As this challenging year comes to a close, it is a good time to look back on an extraordinary and wild ride in the stock market and reflect on one of the main investment principles that we adhere to at ML&R Wealth Management—having an investment plan and sticking to it. At a minimum, a good, long-term investment plan involves having a target portfolio allocation (ex: 60% stocks and 40% bonds) based on your goals, age, and risk tolerance, and letting those targets drive your trading decisions.
One thing we can be happy about as investors this year is that, despite all the economic challenges, the stock market is in pretty good shape. The S&P 500 Index opened the year at 3,231 and closed almost a full year later on Friday, December 16th at 3,701. If you had just woken up from an 11-month hibernation you might think, that’s great! The market is up over 14% year to date! We know of course there was more to this story, with some rather harrowing moments between these two points in time. Students of stock market history would be hard-pressed to find a more pure, textbook example than 2020 of the importance of sticking to your investment plan and not panicking or making rash trading decisions. We were provided with not one, but two major events in an incredibly short timespan that challenged our ability to remain resolute and not abandon our investment plans. The first was an unknown, unplanned event (the coronavirus pandemic); the second was a known, planned event (the election in November). In both cases, despite everything we know about the long-term positive trend of the stock market, even the savviest investors can be excused for having a moment or two of doubts.
Around the middle of February as news began to emerge about the seriousness of the global health crisis, the US Stock Market experienced its fastest 30% decline in history, dropping a staggering 34% in a mere 33 days. By the middle of March, many investors were wondering if they should head for the exits and move all their money into bonds or cash until things “settle down and return to normal.” As tempting as this may have seemed, the danger in doing this is that you are likely to miss out on the inevitable recovery. By the time things look like they are back to normal in our daily lives, the stock market train may have already left the station, as it is a leading indicator and tends to recover long before the broader economy does. Buying back into the market at this point can be very expensive. Essentially, to time the market correctly like this, a speculative investor would have to be right twice–both at the exit point when they sell, and the re-entry point when they buy back in. Since none of us have a crystal ball, this is virtually impossible, especially repeatedly over long periods of time.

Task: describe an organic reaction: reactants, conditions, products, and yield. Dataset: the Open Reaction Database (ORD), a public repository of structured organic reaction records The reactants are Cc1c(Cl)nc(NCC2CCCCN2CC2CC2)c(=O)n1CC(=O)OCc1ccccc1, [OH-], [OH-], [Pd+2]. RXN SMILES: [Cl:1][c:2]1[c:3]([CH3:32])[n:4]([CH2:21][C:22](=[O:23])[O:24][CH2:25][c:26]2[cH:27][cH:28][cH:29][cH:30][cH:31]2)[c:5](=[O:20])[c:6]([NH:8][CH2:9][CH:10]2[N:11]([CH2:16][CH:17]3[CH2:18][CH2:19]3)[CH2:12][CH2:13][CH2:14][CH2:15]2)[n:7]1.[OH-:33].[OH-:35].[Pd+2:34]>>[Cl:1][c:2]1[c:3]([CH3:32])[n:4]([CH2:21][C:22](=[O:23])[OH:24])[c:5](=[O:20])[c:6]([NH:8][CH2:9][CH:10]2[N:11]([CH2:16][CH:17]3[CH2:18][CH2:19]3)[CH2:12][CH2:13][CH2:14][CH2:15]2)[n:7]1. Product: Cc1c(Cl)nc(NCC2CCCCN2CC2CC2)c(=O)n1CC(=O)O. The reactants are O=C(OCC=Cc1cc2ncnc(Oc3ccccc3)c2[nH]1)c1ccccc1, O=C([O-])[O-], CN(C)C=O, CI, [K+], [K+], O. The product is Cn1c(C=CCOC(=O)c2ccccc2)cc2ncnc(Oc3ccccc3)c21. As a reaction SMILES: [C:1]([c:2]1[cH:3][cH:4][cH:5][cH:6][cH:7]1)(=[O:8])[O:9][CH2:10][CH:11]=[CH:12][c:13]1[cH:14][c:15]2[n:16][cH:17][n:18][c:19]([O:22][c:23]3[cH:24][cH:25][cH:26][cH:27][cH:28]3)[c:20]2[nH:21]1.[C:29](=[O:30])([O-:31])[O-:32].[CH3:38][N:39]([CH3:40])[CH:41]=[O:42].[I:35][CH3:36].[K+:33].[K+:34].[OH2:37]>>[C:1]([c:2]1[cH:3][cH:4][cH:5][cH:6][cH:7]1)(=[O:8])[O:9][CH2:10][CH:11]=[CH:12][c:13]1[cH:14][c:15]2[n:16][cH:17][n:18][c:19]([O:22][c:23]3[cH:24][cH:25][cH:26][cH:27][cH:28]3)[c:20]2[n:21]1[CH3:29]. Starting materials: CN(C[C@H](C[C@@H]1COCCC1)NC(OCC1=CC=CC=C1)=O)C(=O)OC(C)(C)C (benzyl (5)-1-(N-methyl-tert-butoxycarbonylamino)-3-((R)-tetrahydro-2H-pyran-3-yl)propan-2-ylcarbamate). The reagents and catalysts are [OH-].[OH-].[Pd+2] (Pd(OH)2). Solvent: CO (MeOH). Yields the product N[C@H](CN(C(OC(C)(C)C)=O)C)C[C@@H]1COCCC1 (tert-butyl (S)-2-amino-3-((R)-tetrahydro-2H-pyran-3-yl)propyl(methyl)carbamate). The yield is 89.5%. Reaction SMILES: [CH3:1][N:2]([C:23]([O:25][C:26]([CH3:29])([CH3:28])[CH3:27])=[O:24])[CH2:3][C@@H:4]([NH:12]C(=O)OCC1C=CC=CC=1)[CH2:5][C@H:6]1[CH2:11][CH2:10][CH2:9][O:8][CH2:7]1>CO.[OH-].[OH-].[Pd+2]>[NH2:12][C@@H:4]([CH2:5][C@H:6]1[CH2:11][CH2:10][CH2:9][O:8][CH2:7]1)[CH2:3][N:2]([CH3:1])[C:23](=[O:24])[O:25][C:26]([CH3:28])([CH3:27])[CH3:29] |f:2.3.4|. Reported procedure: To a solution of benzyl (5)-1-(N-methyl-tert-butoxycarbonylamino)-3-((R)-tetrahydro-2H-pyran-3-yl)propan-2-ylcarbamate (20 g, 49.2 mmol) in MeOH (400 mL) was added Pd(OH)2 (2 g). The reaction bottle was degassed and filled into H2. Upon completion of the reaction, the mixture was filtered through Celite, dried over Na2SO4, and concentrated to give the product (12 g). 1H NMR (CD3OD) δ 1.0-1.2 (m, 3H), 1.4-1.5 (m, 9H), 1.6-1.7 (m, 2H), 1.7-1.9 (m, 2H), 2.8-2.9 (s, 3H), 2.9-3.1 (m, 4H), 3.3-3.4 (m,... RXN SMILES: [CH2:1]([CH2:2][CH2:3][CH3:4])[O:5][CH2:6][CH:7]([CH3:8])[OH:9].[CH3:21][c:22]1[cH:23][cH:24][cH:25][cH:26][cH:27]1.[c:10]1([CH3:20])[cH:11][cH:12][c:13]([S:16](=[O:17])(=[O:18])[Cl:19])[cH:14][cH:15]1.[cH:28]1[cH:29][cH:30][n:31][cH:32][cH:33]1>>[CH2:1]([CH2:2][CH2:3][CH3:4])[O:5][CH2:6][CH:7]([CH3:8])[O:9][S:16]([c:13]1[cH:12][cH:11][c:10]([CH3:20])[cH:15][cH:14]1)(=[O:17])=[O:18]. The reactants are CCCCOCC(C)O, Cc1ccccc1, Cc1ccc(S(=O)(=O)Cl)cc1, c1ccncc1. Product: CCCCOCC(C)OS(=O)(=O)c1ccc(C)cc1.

Luckily the investors who did not succumb to their fears were soon rewarded. Almost as suddenly as the market declined, it began a surprisingly rapid and robust recovery in April. By Labor Day weekend the market was not only higher than it was in March but was 10% higher than at the start of the year! The unfortunate investors who sold during the dark days of March were left wondering if they would ever get a chance to buy back in at the same price at which they sold. This is a tough psychological trap of regret in which to be caught. You must decide whether to accept your losses and buy back into the market at a higher price than what you sold for or hope that you are eventually presented with a cheaper buying opportunity. History has repeatedly shown us that betting against the US Stock Market can be very costly.
The second period of market decline in 2020, while not as dramatic as the first, came after a summer of rising coronavirus cases and amidst one of the nastiest and most contentious presidential elections in recent memory. The stock market dropped about 4% in September and another 3% in October. Once again, many experienced but exhausted investors began to question their investment plans and wondered if they should move out of stocks and into bonds and cash until after the election. Of course, we survived the election, and news of promising vaccines emerged. And once again, the wise investors who remained faithful to their plans were quickly rewarded with another robust recovery of about 10% since the pre-election market jitters low point.
Does any of this mean we are out of the woods now? We have no way of knowing that now. It is possible that the market may suffer more short-term corrections soon. Short-term volatility is something we must live with as long-term investors. It is also equally possible that the coronavirus vaccines that are now being distributed will lead to a healthy economic recovery and accompanying new market highs. As advisors, we understand and sympathize with the pain investors feel when we are in the middle of dark and difficult times. It is important to remind ourselves that for almost a century, the stock market has returned about 10% per year on average. In order to enjoy this average though, you must stay invested through the most difficult periods of uncertainty.
A better question than “are we out of the woods now” is, do you have a solid, long-term investment plan, and an experienced advisor to counsel you through the good times and bad, and help you make the right decisions for you and your family? If the answer is yes, then please take comfort in your plan when the next crisis emerges, and try not to worry about your long-term well-being. If you have any questions or would like to discuss your investment or retirement plan, or work on creating one with us, please reach out. We are here to help.
Also, we at ML&R Wealth Management wish you and your loved ones a very safe and happy holiday, and a brighter 2021!
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